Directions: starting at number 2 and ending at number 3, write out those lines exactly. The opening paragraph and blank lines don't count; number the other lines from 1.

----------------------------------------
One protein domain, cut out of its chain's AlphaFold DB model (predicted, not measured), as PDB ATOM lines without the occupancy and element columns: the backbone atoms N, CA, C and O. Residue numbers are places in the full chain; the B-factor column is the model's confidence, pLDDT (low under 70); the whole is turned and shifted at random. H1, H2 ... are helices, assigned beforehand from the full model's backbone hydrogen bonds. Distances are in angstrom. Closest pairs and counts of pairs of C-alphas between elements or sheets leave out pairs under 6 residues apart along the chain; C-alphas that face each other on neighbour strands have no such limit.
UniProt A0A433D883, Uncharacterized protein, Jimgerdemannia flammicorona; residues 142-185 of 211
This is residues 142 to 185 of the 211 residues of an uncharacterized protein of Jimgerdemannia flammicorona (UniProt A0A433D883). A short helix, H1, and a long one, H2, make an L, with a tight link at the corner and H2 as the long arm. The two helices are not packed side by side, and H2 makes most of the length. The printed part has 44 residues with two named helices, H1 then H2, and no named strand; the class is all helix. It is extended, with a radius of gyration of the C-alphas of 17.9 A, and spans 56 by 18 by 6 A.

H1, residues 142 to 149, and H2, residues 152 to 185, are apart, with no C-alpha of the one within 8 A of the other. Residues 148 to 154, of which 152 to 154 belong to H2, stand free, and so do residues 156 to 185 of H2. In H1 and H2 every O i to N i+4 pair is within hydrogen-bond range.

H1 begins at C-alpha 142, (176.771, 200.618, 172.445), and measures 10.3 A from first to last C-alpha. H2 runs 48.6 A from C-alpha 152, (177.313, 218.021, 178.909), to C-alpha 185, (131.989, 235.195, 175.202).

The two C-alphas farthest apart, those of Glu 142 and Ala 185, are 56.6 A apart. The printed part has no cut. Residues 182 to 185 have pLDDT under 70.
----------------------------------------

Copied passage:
This is residues 142 to 185 of the 211 residues of an uncharacterized protein of Jimgerdemannia flammicorona (UniProt A0A433D883). A short helix, H1, and a long one, H2, make an L, with a tight link at the corner and H2 as the long arm. The two helices are not packed side by side, and H2 makes most of the length. The printed part has 44 residues with two named helices, H1 then H2, and no named strand; the class is all helix. It is extended, with a radius of gyration of the C-alphas of 17.9 A, and spans 56 by 18 by 6 A.

H1, residues 142 to 149, and H2, residues 152 to 185, are apart, with no C-alpha of the one within 8 A of the other. Residues 148 to 154, of which 152 to 154 belong to H2, stand free, and so do residues 156 to 185 of H2. In H1 and H2 every O i to N i+4 pair is within hydrogen-bond range.